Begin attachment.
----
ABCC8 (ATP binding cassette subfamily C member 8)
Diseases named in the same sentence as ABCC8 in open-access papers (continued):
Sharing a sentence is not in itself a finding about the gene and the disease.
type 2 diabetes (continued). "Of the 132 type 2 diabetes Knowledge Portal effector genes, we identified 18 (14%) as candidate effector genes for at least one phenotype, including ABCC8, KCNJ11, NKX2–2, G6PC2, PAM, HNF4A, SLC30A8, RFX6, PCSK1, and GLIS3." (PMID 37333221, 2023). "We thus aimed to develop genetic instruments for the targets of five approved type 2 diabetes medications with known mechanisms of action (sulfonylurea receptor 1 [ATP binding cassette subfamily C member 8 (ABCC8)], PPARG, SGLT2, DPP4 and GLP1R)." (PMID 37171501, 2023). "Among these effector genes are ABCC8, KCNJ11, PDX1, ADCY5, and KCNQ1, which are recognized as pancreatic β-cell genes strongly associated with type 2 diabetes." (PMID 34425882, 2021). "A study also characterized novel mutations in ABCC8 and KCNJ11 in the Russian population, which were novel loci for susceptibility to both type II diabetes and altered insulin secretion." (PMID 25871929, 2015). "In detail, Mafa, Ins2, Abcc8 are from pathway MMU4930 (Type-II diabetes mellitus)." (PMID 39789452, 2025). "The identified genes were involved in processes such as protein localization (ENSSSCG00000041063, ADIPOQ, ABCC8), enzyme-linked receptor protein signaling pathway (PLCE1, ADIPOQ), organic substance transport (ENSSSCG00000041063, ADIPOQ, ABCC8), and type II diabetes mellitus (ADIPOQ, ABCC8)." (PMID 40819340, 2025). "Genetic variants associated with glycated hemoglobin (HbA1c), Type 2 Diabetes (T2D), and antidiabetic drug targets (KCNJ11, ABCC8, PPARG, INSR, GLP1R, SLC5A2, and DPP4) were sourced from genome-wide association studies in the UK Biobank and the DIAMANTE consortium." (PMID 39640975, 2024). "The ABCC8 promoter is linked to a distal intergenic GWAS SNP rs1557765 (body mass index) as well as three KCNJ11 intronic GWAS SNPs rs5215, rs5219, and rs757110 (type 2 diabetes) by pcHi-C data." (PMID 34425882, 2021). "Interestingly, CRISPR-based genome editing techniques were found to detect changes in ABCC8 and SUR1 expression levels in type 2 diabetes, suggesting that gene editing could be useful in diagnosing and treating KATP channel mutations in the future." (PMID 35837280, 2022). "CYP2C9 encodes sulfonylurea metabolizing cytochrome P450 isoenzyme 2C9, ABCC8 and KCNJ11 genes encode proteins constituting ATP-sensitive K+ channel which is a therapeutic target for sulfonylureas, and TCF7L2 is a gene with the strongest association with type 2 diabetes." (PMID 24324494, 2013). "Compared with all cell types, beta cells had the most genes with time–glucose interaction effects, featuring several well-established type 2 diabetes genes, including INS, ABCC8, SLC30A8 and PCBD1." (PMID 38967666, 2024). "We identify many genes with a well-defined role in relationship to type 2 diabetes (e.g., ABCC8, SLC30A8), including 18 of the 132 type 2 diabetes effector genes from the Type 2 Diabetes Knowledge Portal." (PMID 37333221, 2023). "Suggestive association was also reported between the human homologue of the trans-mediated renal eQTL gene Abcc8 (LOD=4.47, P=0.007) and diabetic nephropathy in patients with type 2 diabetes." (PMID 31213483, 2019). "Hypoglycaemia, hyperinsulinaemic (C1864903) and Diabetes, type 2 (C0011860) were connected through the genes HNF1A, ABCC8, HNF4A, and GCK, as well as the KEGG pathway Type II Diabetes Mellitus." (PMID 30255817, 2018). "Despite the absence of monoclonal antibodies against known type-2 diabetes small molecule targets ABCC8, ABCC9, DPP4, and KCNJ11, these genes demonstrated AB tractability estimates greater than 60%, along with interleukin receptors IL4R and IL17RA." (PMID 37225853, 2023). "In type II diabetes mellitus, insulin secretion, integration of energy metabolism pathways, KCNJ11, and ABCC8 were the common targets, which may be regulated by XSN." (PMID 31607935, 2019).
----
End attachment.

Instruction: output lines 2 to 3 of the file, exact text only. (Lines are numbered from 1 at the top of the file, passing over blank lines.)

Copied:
Diseases named in the same sentence as ABCC8 in open-access papers (continued):
Sharing a sentence is not in itself a finding about the gene and the disease.